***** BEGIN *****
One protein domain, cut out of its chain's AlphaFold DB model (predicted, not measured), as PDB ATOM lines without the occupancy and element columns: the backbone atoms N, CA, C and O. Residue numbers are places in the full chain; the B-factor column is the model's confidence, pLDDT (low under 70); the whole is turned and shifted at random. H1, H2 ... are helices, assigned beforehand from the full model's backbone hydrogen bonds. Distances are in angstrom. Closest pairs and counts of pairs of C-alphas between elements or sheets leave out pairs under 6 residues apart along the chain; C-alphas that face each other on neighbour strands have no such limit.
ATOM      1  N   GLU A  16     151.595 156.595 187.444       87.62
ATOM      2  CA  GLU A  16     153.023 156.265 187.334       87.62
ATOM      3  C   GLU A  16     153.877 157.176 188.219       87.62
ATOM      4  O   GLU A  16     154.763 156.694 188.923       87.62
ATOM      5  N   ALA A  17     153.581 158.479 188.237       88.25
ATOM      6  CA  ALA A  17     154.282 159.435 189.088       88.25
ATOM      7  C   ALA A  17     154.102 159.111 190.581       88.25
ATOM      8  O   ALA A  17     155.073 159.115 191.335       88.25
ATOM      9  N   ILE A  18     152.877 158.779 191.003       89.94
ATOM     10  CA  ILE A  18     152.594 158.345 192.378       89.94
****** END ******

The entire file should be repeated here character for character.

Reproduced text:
One protein domain, cut out of its chain's AlphaFold DB model (predicted, not measured), as PDB ATOM lines without the occupancy and element columns: the backbone atoms N, CA, C and O. Residue numbers are places in the full chain; the B-factor column is the model's confidence, pLDDT (low under 70); the whole is turned and shifted at random. H1, H2 ... are helices, assigned beforehand from the full model's backbone hydrogen bonds. Distances are in angstrom. Closest pairs and counts of pairs of C-alphas between elements or sheets leave out pairs under 6 residues apart along the chain; C-alphas that face each other on neighbour strands have no such limit.
ATOM      1  N   GLU A  16     151.595 156.595 187.444       87.62
ATOM      2  CA  GLU A  16     153.023 156.265 187.334       87.62
ATOM      3  C   GLU A  16     153.877 157.176 188.219       87.62
ATOM      4  O   GLU A  16     154.763 156.694 188.923       87.62
ATOM      5  N   ALA A  17     153.581 158.479 188.237       88.25
ATOM      6  CA  ALA A  17     154.282 159.435 189.088       88.25
ATOM      7  C   ALA A  17     154.102 159.111 190.581       88.25
ATOM      8  O   ALA A  17     155.073 159.115 191.335       88.25
ATOM      9  N   ILE A  18     152.877 158.779 191.003       89.94
ATOM     10  CA  ILE A  18     152.594 158.345 192.378       89.94